McCarthy puzzled by the negativity as Ireland sit on the summit

Mick McCarthy couldn't work it out.

McCarthy puzzled by the negativity as Ireland sit on the summit

Mick McCarthy couldn't work it out.

There Ireland were, top of the group on the back of Monday night's win against Gibraltar in Dublin and yet the mood inside and outside the dressing-room in the Aviva Stadium was that of a side looking up the table from the basement rather than one with a panoramic view from the summit.

As was the case with Martin O'Neill before him, and Giovanni Trapattoni before that, McCarthy found himself facing a succession of queries about the paucity of the performance his team had delivered as opposed to the points they had just put on the board.

His irritation was obvious, the calm exterior and measured voice betrayed by the curt nature of some of the answers and, at times, the very words he offered up in his post-match press conference and TV interviews.

“I'm amazed actually at the reaction at just winning 2-0,” said the Republic's manager. “I went into the dressing room and said, 'lads, you've got ten points and we've just won'. I'm happy. I'm off on my holidays and I've got ten points.”

McCarthy is nothing if not a straight talker and he was quick to pour water on any suggestion that maybe the performance had been adversely affected by the fact that the team arrived late to the stadium after the bus had broken down.

“If you are asking me to blame that then absolutely not,” he said with undisguised impatience. “They've flown in from Georgia (where they lost 3-0). We came from Castleknock. The bus broke down. Things break down.”

The answer was vintage Mick when asked to elaborate on the problem.

“It wouldn't go any further.”

Getting into double digits was McCarthy's target for the first four fixtures in Group D when the qualifier draw was made late last year. That Ireland have reached that staging point on schedule despite some iffy performances against the group's minnows is immaterial to the man.

And in a way he has a point. Goal difference may count when the group is done should Ireland find themselves tied on points with another side but there are five separating criteria that would need to be exhausted before goals scored against Gibraltar come into it.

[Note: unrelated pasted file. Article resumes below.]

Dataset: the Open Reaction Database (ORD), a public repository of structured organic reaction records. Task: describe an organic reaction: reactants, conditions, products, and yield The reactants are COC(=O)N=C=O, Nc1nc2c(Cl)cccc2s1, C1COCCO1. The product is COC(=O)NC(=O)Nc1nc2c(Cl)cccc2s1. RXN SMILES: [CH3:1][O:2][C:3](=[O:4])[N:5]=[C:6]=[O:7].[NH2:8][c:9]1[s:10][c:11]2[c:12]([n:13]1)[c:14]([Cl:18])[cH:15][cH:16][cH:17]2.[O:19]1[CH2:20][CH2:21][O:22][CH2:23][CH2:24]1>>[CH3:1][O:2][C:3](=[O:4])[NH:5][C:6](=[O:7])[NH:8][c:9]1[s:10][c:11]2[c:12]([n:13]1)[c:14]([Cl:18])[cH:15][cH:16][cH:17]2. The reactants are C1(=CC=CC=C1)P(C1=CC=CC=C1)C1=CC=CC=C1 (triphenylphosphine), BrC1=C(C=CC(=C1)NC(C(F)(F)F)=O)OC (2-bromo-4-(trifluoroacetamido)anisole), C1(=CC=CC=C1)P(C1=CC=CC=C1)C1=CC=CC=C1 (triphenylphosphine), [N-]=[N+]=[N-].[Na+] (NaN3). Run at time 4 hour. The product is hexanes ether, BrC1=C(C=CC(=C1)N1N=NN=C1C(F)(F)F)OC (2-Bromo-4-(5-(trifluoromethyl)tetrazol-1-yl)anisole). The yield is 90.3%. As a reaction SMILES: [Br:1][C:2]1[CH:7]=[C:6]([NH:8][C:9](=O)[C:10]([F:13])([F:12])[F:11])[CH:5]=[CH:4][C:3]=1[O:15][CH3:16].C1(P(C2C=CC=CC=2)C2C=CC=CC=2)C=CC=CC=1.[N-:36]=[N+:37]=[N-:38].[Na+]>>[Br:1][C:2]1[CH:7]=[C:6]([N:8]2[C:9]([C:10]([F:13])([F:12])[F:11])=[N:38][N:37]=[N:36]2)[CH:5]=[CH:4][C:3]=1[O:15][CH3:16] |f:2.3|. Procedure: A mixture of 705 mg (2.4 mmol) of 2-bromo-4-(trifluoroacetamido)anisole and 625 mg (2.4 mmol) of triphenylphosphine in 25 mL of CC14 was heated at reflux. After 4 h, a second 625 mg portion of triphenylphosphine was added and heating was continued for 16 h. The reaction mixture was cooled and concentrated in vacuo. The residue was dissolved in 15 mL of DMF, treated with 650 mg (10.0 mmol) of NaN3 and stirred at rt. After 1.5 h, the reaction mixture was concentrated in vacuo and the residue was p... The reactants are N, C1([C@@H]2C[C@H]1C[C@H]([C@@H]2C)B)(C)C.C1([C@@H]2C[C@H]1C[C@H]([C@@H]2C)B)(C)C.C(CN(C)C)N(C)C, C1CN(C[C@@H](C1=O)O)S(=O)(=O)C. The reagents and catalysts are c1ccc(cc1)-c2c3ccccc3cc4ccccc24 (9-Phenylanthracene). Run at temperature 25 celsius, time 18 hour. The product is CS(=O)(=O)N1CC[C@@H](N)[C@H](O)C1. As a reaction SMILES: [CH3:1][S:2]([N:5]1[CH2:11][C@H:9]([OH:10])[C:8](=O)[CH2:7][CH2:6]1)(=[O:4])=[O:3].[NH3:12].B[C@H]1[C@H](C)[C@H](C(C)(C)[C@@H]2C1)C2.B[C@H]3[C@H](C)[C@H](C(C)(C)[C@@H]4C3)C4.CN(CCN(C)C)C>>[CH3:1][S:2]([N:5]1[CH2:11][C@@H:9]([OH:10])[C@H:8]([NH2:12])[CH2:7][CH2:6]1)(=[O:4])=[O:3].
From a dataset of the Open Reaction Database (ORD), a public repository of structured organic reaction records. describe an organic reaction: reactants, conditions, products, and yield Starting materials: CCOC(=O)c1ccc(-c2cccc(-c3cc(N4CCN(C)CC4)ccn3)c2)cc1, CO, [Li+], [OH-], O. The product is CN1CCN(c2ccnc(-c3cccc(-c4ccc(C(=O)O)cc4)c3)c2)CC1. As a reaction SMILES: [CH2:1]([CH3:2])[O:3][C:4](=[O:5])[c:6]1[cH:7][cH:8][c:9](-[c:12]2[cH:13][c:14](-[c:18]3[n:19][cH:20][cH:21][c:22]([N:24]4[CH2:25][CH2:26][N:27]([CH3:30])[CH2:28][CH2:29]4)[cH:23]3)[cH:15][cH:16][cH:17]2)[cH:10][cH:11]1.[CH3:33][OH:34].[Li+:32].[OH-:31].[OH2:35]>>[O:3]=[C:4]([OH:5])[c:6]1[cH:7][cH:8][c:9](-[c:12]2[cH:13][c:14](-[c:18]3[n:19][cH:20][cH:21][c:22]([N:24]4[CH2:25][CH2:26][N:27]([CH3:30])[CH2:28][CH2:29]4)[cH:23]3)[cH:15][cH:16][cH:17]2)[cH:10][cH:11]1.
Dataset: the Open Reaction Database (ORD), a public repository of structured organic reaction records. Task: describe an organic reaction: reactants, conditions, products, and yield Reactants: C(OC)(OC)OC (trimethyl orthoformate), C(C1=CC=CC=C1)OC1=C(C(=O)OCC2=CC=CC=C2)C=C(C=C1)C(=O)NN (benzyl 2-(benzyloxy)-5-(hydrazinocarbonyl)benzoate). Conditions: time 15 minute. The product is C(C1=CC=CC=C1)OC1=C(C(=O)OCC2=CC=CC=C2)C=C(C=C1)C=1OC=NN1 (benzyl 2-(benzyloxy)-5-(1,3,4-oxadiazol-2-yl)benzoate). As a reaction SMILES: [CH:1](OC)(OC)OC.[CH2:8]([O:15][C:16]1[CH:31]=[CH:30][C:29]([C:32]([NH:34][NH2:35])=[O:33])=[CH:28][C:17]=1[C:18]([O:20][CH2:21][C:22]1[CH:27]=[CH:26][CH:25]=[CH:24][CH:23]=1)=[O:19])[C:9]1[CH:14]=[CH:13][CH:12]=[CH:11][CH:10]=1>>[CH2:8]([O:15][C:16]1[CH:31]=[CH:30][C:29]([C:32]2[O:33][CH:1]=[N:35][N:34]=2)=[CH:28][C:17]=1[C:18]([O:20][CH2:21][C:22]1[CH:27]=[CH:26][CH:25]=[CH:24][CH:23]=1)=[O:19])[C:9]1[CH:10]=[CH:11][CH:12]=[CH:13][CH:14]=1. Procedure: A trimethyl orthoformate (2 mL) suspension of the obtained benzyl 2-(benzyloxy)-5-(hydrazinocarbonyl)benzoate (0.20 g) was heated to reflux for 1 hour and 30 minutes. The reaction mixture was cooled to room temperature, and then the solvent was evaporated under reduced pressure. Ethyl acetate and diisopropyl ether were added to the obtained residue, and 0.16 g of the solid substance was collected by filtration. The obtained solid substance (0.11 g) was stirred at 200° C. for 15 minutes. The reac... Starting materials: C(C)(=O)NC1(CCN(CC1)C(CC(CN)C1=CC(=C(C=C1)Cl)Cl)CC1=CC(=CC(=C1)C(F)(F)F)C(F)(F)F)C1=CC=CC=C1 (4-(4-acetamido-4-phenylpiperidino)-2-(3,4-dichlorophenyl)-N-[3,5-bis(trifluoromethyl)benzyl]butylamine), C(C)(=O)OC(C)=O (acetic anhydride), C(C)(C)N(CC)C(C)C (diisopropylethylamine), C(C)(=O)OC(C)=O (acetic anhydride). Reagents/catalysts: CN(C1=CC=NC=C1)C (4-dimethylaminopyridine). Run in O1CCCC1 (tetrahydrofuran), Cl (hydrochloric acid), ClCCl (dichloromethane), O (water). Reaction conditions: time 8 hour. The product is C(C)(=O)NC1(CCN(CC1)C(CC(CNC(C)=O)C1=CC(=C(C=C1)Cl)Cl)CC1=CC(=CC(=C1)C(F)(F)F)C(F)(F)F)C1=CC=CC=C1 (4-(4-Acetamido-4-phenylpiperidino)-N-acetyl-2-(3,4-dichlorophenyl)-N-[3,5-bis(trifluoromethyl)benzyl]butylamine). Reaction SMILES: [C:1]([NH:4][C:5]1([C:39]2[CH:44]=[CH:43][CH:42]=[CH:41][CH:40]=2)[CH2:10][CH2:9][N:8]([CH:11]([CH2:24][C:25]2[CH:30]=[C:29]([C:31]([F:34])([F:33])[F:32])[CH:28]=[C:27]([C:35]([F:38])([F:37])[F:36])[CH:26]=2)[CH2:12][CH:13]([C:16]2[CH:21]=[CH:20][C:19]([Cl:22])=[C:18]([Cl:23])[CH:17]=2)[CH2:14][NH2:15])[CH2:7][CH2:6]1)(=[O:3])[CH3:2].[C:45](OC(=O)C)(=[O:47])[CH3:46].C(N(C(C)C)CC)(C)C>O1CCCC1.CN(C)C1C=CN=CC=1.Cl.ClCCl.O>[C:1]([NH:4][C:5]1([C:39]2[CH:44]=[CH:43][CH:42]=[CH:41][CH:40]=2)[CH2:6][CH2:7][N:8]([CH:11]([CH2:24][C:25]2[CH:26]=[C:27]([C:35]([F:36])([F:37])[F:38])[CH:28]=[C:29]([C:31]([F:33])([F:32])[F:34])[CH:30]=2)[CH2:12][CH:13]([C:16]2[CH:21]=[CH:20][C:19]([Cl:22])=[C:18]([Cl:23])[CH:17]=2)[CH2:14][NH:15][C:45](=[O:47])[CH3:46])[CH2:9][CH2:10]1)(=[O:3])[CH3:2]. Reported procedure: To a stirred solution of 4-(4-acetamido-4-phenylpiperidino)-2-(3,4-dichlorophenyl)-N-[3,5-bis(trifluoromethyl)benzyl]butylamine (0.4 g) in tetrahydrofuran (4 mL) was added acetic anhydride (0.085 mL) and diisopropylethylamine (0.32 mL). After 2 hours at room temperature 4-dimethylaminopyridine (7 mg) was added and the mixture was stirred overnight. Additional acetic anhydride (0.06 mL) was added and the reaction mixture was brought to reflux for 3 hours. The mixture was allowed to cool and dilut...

“I think you're all very disrespectful to Gibraltar talking beforehand about a festival of football and scoring five goals,” he said. “Yes we could have scored more but we haven't. If someone beats us on goal difference I'll tell you then that I regret it but we have ten points.”

McCarthy knows this wasn't great. He was particularly disappointed with the first-half display and spoke about how it wasn't his plan to attack so much through the middle when Gibraltar were stationing a sitting midfielder on the apex of their 'D'.

He'd like to have scored more goals but his take is that it wasn't for the want of trying. Repeatedly, McCarthy pointed to the volume of crosses, shots and balls in the box that Ireland engineered without reward. “Wasteful,” was the word he used.

So, halfway through proceedings and Ireland are top of the pile but with work to do on their game. McCarthy acknowledged the fact that the task from here will be harder. There will be no more gimmes against Gibraltar, a trip to Tbilisi awaits. So too games against Denmark and Switzerland.

No bad thing, if you go along with McCarthy's reasoning.

“We've played pretty poorly against Gibraltar but beaten them and we've had two better performances against the better sides so it will be a more open game against Switzerland. So I would expect us to play like we did against Georgia and Denmark and Switzerland.”

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